Description of original award (Fiscal Year 2022, $299,999)
Little is known about the experiences and service needs of those who are detained pretrial but ultimately have their cases dismissed or acquitted. This is a unique group of individuals who, despite the experience of trauma and harms associated with pretrial detention, are likely not considered under the traditional “victim” umbrella given their involvement in the criminal legal system via arrest and pretrial detention. What is more, it is unclear whether they can access traditional CJ-related services post-detention and whether the services are appropriate for their unique needs.
The purpose of this project is to better understand the experiences and needs of this innocent but detained pretrial population. This is accomplished in collaboration with mental health provider the SWEET Institute and by using a multi-step approach that includes both trauma-informed in-depth interviews with individuals that experienced pretrial detention and environmental scans in the form of focus groups with key community organizations and stakeholders. The in-depth interviews will explore their experiences as it relates to their perceptions of the criminal justice system, as well as what needs and assistance they might need because of their detention. The environmental scan will be conducted in collaboration with existing service organizations in New York City to examine whether the service needs identified in the in-depth interviews can be provided by existing organizations or whether a new infrastructure for this group needs to be developed.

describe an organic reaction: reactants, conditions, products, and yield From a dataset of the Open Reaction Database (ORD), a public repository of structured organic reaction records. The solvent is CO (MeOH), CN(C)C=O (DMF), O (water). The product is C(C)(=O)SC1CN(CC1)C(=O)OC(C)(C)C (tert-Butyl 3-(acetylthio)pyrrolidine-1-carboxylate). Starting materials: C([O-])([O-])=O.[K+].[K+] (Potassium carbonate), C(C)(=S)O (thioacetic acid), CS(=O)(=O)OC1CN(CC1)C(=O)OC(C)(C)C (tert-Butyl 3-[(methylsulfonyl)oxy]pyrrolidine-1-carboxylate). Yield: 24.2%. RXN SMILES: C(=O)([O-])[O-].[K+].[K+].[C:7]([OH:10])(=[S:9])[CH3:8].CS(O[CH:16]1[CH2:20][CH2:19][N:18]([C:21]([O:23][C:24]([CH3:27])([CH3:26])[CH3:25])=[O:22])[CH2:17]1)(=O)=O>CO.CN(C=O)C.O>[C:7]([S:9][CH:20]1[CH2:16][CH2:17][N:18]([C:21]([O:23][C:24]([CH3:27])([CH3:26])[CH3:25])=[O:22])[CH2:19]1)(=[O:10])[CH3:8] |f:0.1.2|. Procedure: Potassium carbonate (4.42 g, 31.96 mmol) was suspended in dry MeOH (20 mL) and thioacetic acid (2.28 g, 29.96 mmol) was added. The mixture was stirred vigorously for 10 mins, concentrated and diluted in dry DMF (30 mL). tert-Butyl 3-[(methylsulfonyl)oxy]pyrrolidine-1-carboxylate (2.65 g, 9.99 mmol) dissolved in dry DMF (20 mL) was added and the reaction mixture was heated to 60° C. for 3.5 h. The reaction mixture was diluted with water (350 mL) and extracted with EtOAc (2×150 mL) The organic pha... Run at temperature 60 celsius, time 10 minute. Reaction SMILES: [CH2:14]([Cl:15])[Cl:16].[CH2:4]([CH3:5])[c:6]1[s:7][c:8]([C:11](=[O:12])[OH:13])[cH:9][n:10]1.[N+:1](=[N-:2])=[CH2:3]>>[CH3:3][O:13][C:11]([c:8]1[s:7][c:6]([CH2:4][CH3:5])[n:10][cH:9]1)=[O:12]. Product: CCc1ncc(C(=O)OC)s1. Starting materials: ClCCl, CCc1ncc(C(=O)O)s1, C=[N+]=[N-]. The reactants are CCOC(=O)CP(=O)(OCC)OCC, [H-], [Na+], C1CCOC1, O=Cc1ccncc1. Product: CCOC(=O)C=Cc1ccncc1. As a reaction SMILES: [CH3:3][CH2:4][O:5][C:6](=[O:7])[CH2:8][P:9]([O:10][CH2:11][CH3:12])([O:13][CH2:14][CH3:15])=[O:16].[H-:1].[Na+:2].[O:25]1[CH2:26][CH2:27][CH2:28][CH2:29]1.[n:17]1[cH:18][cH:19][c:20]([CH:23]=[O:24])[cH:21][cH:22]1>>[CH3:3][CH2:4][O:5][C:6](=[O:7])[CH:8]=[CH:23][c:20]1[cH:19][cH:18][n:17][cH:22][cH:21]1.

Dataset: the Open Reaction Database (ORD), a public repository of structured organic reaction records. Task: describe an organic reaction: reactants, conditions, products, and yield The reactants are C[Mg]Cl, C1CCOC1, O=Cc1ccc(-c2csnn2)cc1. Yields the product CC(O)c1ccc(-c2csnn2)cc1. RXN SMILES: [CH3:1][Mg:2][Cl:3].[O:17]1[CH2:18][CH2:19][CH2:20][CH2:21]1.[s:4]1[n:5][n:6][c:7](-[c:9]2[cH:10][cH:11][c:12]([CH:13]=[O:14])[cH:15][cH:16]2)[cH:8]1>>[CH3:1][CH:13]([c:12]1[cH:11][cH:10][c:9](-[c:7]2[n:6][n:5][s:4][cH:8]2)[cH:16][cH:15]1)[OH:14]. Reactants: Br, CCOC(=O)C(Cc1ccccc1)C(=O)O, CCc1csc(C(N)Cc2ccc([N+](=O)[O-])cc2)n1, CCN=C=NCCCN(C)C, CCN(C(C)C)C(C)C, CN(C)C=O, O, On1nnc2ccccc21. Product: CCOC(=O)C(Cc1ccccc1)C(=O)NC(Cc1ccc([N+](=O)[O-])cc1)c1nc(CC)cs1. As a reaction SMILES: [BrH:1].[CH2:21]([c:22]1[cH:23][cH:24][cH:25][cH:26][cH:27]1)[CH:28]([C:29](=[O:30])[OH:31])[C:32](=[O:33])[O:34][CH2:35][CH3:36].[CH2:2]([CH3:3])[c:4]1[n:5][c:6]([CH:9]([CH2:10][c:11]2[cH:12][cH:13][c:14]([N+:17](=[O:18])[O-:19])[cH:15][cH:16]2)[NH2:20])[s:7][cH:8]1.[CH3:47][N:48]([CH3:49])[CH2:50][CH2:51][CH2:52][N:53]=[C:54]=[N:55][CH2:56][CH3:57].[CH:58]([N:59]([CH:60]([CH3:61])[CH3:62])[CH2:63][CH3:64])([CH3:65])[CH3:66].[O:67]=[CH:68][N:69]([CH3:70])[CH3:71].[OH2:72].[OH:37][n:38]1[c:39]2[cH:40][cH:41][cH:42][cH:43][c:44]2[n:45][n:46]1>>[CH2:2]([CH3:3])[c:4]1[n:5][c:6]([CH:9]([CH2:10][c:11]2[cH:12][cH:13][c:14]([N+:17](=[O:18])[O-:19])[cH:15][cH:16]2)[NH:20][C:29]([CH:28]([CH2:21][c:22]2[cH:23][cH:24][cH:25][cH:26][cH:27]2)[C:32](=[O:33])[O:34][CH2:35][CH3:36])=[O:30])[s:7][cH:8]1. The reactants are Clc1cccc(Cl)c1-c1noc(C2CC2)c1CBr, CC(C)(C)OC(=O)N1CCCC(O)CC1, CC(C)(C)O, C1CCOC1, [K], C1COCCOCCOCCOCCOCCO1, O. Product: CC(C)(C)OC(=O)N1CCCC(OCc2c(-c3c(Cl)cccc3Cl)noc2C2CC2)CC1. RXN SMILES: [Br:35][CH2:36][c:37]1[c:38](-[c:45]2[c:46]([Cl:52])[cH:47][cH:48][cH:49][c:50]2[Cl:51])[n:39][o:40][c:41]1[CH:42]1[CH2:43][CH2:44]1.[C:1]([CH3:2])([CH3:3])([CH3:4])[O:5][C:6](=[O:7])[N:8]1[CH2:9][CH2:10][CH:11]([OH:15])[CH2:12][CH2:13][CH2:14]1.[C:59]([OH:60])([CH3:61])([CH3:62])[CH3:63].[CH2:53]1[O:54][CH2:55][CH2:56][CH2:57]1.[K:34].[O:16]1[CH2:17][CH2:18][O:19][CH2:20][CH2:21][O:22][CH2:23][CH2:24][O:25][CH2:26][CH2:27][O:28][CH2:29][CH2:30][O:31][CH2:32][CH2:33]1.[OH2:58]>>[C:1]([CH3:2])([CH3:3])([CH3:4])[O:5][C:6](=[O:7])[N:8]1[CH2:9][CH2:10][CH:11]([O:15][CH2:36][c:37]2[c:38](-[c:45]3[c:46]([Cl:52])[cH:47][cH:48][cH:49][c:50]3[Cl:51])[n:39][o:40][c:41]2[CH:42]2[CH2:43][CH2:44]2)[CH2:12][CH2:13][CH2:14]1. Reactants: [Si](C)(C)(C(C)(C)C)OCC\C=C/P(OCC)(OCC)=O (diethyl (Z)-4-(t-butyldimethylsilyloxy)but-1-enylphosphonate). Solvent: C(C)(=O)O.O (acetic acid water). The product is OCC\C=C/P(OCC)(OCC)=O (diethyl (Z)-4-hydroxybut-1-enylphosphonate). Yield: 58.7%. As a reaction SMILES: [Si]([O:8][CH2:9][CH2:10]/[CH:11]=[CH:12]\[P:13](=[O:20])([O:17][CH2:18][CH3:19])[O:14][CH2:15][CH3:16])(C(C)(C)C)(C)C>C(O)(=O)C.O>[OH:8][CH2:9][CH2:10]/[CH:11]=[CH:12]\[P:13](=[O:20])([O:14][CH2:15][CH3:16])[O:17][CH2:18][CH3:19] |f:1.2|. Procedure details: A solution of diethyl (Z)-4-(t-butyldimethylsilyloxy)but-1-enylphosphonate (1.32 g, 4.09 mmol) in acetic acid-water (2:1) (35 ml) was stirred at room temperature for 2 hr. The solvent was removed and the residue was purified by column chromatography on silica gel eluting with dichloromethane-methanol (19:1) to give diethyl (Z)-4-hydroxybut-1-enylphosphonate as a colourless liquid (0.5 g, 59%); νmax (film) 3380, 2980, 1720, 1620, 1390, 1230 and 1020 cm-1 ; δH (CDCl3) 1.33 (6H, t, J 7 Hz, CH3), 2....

This proposal also seeks Priority Consideration 1A, as this proposal acknowledges that the pretrial detained and dismissed population in New York City largely consists of individuals who are male, Black, and young. This disproportionality in prevalence necessitates the disproportionately in bearing its harmful consequences. To this end, a central aim of this project is to “address [the] potential inequities and barriers to equal opportunity, and/or contribute to greater access to services for underserved and historically marginalized populations” by focusing on the service needs and experiences of those detained pretrial but dismissed.
The findings from this project will be used to provide a roadmap for policy makers and practitioners on how this population can be best identified and served by the community. Importantly, the solutions put forth will be guided by the experiences and needs identified by those who have experienced this CJ-related harm and by the experiences and expertise of those seek to serve them.